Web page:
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LG V30 review – CNET

I just want a phone that does everything. Is that too much to ask? I want a sleek, durable handset that’s practically all screen.

A device with gobs of performance, loooong battery life, an amazing camera and a headphone jack. How about water resistance, wireless charging, microSD expandable storage and support for any cellular carrier, too? Until recently, Samsung was the only company that offered such a product — like the Galaxy S8[1], S8 Plus and Note.

Now, there’s the LG V30 as well. It isn’t a cheap phone, it isn’t a small phone and it isn’t perfect. I’ve used it for a whole month as my daily driver, and I definitely have annoyances to share.

But here’s what the V30 truly is: a worthy rival for Samsung. In test after test against Samsung’s similar Galaxy S8 Plus[2], the V30 held its own — to the point that you might be happy buying it instead.

What’s an LG V30 and how much does it cost?

It’s LG’s new flagship phone — a solid step up in build quality and features from the LG G6[3] released earlier this year.

The LG V30.

Josh Miller/CNET

With a new OLED screen, thinner build, improved dual cameras and a quad-DAC (digital-to-analog audio converter) built into the headphone jack, LG’s marketing it as both a luxury phone and a content creator’s dream, with particular focus on videographers (who can shoot pro-style Log format video) and audiophiles. In the US, the 64GB phone costs between £810 and £840 depending on cellular carrier, with an unlocked version[4] compatible with all four major US carriers retailing for £830.

Sprint is the exception: It sells an upgraded V30+ with double the storage (128GB) and a pair of B&O wired headphones for £912.

All about that screen

“Is that the new iPhone?” I must have heard that question half a dozen times while using the V30, and there’s good reason. Like the iPhone X[5] and many other 2017 flagship handsets, the 6-inch LG V30 is a vision made of glass and metal.

It, too, has an unusually tall screen that extends practically all the way to the top and bottom edges. It, too, sports a smooth glass back and a shiny metal band. And it, too, houses a P-OLED display[6] — the first on an LG phone in quite a while.

The OLED screen really pops, even if LG’s display is somewhat inferior to Samsung.

Sarah Tew/CNET

Why are OLED screens so sought after?

Each pixel emits its own light, allowing for more vibrant colors and deeper blacks. And I’m happy to report that LG’s 6-inch, 2,880×1,440-pixel screen is crisp and beautiful right out of the box.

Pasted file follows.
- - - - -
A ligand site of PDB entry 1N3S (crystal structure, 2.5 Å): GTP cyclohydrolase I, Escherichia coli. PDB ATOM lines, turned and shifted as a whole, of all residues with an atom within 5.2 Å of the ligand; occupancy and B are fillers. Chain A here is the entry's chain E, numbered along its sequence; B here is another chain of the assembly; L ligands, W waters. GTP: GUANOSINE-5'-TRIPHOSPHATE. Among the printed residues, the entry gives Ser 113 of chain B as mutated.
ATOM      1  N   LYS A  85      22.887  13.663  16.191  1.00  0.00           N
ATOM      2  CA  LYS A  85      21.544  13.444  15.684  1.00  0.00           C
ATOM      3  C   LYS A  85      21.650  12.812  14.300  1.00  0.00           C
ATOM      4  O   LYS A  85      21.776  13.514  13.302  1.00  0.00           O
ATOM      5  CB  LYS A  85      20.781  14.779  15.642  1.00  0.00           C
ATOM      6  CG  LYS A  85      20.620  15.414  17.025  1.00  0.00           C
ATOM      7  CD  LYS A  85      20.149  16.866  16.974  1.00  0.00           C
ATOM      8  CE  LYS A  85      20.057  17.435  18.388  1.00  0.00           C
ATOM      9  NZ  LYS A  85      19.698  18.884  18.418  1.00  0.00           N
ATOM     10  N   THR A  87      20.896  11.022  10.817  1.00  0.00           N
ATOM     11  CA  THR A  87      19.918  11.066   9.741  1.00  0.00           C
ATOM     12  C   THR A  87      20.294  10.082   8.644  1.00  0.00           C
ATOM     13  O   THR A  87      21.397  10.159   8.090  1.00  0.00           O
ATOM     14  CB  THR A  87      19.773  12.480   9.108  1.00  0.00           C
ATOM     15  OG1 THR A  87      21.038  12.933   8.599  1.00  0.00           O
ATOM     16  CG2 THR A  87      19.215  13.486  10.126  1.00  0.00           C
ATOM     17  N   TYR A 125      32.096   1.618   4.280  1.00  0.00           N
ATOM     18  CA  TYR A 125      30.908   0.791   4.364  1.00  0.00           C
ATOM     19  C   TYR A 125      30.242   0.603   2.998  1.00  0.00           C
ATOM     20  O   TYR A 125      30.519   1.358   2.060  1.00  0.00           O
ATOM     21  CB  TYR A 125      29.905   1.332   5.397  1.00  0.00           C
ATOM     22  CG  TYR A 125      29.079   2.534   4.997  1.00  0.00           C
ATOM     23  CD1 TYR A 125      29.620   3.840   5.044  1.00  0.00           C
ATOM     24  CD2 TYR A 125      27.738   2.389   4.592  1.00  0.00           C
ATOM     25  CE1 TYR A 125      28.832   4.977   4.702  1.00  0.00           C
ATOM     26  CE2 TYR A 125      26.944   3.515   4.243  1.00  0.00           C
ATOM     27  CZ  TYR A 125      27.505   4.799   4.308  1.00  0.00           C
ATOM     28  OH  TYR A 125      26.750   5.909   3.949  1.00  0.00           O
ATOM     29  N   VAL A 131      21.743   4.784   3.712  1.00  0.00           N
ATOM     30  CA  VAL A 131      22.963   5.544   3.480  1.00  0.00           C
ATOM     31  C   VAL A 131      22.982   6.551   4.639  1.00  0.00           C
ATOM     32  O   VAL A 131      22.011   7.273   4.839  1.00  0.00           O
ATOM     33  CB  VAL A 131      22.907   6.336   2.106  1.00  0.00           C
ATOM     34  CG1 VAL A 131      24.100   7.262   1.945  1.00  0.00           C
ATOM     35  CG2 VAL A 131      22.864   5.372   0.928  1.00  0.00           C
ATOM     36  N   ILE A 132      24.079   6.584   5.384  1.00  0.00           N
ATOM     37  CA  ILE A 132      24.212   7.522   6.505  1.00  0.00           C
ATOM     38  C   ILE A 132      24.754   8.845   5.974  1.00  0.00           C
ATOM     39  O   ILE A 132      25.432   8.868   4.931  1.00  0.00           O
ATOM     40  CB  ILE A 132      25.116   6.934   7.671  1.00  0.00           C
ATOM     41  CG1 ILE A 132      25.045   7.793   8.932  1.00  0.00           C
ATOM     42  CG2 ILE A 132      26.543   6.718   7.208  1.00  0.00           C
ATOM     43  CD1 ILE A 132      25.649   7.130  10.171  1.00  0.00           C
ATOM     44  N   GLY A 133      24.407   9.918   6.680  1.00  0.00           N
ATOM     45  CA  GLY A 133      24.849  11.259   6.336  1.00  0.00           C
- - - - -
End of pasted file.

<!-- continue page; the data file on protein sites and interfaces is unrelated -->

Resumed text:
The LG V30 does fit in pants pockets. How much it will bulge depends on your pants.

Josh Miller/CNET

(As we’ve discovered in recent weeks, not all OLEDs are created equal[7], and some worried that the LG V30’s 6-inch screen — built by LG — might demonstrate the same ghostly afterimages and muted colors as the LG-built 6-inch screen in the Pixel 2 XL[8].

Thankfully, that doesn’t seem to be the case with ours.) That said, the V30’s screen isn’t quite the best OLED has to offer. It didn’t get as bright or clear as Samsung’s screen outdoors — which honestly made taking photos and video a little difficult.

It looks a bit blue when viewed from off-angles, even if the color shift isn’t quite as noticeable[9] as Google’s Pixel 2 XL. The V30’s screen has some odd issues at low brightness, too: I had a hard time watching Netflix and browsing websites in bed because LG’s screen tends to crush blacks when the screen’s brightness is set low. Dim scenes in movies didn’t just look dim, but positively deathly.

Just something to be aware of. More importantly, I had a few issues holding the phone that surrounds that giant screen. While I absolutely adore the V30’s rear-mounted power button (which doubles as a responsive fingerprint sensor, and triples as a divot that helps me balance the phone), the phone is still so wide, it was hard to grip with a single, medium-size hand.

The glass and metal surfaces are smooth enough that it’s easy for the phone to slip. Also, the rough edges of the USB-C cutout tend to dig into my finger, which made my “pinkie shelf hold” problematic. Plus, there were times my meaty fingers occasionally brushed the screen, and the display unknowingly sensed two fingers and failed to carry out a tap.

Don’t get me wrong, the V30 looks and feels lovely (save the big AT&T logo on the back of my review unit) and the fingerprint sensor placement is way better than the camera smudge magnet on Samsung’s Galaxy S8 and Note 8. I just don’t think the ergonomics are universally great. P.S.: If you’re coming from a previous LG V-series phone[10], know you’ll no longer find the second tiny screen that used to live on top of the display.

But you can get most of the same quick-launch shortcuts by turning on the new Floating Bar in settings. Then, simply swipe in from the screen’s edge to capture a region of your screen, create animated GIFs and more.

The camera: It’s complicated

Let’s make one thing clear: The LG V30’s dual cameras take killer photos. They’re crisp, full of life, and — as often as not — better than ones I took side by side with a Samsung Galaxy S8 Plus[11], with more detail and less splotchy noise if you zoom in.

You can thank the additional megapixels (16MP vs.

12MP) and slightly larger lens aperture (f/1.6 vs. f/1.7) for that.


  1. ^ Galaxy S8 (www.cnet.com)
  2. ^ Galaxy S8 Plus (www.cnet.com)
  3. ^ LG G6 (www.cnet.com)
  4. ^ an unlocked version (www.bhphotovideo.com)
  5. ^ iPhone X (www.cnet.com)
  6. ^ a P-OLED display (www.cnet.com)
  7. ^ not all OLEDs are created equal (www.cnet.com)
  8. ^ Pixel 2 XL (www.cnet.com)
  9. ^ as noticeable (www.youtube.com)
  10. ^ a previous LG V-series phone (www.cnet.com)
  11. ^ Samsung Galaxy S8 Plus (www.cnet.com)

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